When someone declares that references to the Likud party or to neoconservatives are out-of-bounds, I am strongly inclined to believe they are in the latter category. Because those are not some slurs that can be tainted--they are the name of the political party that controls Israel, and the name of the school of political thought that is among the most influential in U.S. policy. And in both cases, it's a name that the party in question, or the group in question, chose for itself. So if use of that term, alone, is an example of anti-semitism, it's hard to know how you ARE allowed to discuss Likud or neoconservatism.

Compare that to the hateful way that Ann Coulter, Michael Savage, and Sean Hannity use the word "liberalism"--does that mean that any discussion of "liberals" or "liberalism" is inherently wrong? For that matter, some people have used "Communists" as a proxy for "Jews". Should we not discuss Communimism? The Republican party uses "Massachusetts liberal" and "San Francisco democrat" as code words for gay bashing. Does that make it homophobic to use the words "Massachusetts" and "San Francisco"? Southern segregationists in the 1950s said their real issue was with "judicial activism" when it was quite clear that their real problem was with integration. Does this mean that denouncing Roe v. Wade as judicial activism is illegitimate?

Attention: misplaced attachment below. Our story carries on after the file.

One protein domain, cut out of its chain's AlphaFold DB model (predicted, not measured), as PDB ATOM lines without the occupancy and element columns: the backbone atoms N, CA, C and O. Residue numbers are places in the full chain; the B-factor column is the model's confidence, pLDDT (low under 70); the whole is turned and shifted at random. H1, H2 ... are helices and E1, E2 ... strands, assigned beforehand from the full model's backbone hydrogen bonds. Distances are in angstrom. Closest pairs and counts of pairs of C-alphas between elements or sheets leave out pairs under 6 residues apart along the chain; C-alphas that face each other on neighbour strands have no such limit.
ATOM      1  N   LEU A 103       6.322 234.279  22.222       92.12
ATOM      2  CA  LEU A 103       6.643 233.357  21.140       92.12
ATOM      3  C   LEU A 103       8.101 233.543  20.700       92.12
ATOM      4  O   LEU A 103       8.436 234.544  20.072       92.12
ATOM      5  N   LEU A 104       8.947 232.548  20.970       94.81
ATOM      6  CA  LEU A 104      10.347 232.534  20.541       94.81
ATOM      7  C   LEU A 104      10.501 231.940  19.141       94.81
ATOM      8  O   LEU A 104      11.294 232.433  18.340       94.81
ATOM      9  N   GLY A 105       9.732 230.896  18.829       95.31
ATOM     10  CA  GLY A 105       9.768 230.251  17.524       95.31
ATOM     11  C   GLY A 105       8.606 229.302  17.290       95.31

Posted by: Katherine at November 26, 2004 01:24 PM

Brad, for a completly different perspective, give Key23 a shot :-) :

http://key23.net/occulture/

Posted by: Tommy Gatherion at November 26, 2004 02:55 PM

Katherine - did you see the bit in Slate where Timothy Noah discovered that "Christian Right" is no longer acceptable to the Christian Right?